Day Three Update | A Ghost Story at EAGE 2020

There is some interesting booth and forum activity remaining in the last two days, albeit also a 'spectral nightmare' when navigating the virtual conference platform. Andrew Long provides a commentary for day three of EAGE 2020.

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In the 2017 movie ‘A Ghost Story’, a ghost finds itself trapped in his home, its spectral state unstuck in time, and forced to passively watch as the life he knew slowly slips away. The ghost can see another ghost in the distance, similarly trapped in their home, but aside from watching each other from their windows, they are otherwise unable to communicate.

And so it is for booth managers at the virtual EAGE 2020 conference. For all companies, booth attendance seems consistently small so far. To jump between booths you must pursue a ponderous series of mouse clicks, exiting via the general conference lobby before finding a new booth via the exhibition page. Similarly, there is no way to view technical or forum presentations if you’re working on a booth. Like the ghost trapped in his house, the world goes on without you. At real conferences, the exhibition hall is a riotous place for eating and drinking and catching up with countless friends. This version truly is a spectral nightmare.

Has the EAGE killed the virtual conference format? If you’re happy to watch pre-recorded talks and watch a group of people sitting in their home trying to interact with a chairperson reading from a chat board then OK, but that also sounds like the workplace in 2020 doesn’t it? I expect anyone will think twice before putting their hand in their pocket to pay for exhibition space at similar events in the future.

But all is not lost, as there are some interesting booth and forum activity remaining in the last two days. So I hope those registered can ‘visit’ us today and liven things up!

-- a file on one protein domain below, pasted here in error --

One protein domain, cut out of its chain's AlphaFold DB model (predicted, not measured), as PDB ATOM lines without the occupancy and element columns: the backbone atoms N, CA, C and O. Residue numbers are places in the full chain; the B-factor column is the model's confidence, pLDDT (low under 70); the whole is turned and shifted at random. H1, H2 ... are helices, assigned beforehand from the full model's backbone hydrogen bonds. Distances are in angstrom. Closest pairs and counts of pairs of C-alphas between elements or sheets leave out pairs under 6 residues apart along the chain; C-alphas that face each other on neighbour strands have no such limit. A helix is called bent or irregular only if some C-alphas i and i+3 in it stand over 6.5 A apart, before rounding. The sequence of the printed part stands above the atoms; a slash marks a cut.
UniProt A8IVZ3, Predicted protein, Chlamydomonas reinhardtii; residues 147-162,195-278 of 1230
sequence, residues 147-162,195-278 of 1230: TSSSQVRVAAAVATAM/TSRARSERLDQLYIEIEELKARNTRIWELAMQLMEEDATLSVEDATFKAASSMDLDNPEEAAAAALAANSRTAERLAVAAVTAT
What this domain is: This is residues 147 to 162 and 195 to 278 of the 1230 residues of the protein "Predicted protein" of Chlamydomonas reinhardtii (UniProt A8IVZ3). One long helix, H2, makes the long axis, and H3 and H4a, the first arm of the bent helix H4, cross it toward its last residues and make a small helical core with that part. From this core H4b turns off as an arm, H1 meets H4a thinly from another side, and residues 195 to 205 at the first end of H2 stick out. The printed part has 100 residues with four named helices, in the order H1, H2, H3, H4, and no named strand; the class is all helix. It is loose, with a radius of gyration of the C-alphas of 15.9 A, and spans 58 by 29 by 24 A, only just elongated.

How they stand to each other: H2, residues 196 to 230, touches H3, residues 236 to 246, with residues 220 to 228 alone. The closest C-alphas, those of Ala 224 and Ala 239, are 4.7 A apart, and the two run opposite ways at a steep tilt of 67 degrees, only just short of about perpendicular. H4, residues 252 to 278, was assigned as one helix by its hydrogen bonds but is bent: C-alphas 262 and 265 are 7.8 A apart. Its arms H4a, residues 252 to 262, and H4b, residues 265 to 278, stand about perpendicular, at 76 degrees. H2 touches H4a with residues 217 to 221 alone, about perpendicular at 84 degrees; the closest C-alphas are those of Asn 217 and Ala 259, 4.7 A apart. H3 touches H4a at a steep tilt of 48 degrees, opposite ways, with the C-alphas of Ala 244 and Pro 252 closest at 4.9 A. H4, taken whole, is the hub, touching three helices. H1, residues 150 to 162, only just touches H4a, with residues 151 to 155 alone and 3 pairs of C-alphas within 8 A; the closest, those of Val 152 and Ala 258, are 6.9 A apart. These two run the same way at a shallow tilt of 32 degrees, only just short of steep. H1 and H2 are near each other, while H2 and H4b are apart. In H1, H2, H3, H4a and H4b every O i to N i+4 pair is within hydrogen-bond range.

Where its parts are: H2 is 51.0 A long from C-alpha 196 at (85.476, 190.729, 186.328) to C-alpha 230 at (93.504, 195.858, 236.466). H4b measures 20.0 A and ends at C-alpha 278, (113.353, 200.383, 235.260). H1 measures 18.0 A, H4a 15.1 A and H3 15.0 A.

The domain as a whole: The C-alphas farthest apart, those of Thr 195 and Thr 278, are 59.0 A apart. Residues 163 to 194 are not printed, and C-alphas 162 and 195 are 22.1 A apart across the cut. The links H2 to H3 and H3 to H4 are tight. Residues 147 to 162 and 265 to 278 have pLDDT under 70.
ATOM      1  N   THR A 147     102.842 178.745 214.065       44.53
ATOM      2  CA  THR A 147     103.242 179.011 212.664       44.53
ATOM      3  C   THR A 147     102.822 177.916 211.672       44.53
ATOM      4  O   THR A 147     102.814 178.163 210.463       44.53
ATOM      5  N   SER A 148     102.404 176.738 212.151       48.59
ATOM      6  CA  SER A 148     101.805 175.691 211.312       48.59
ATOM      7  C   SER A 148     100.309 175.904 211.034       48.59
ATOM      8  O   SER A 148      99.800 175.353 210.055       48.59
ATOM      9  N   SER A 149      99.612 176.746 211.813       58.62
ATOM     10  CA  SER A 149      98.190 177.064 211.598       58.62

Acquisition and Automation

PGS has three quite different acquisition-related presentations in the technical program today: The GeoStreamer X story in session ‘Seismic Acquisition – Sources and Receivers’; the latest testing of the eSeismic continuous wavefields method in session ‘Seismic Acquisition – Sources and Receivers’, and an insight in session ‘Multiple Imaging & Diffraction Modelling’ into how OBN receivers can be more flexibly deployed when complementary Full Wavefield Migration of primaries and multiples is used in imaging.

The eSeismic story is also presented at 4:15 PM CET on the PGS booth in today’s ‘Ask an Expert’ live Q&A session. eSeismic is a method that simultaneously significantly reduces the environmental footprint for marine seismic surveys, whilst providing a step improvement in the spatial sampling of the source wavefield. Please drop in to learn more.

And three quite different perspectives are presented in the technical program under the themes of machine learning, automation, and higher efficiency: A U-Net solution to attenuate migration artifacts in session ‘ML in Seismic Processing’; a Monte Carlo-based solution to rapidly and automatically produce high-resolution velocity models in session ‘Velocity Model Building’; and an elegant solution to estimate mixed phase wavelets without any well data or phase assumptions in session ‘Transforms and ML & Interpolation’.

I heard an ‘expert’ speaker claim yesterday that machine learning is ‘a very narrow subset of AI’. I guess that depends on how you define ML, but the three talks above show there are a lot of diverse opportunities ahead of us.

Talk to you tomorrow…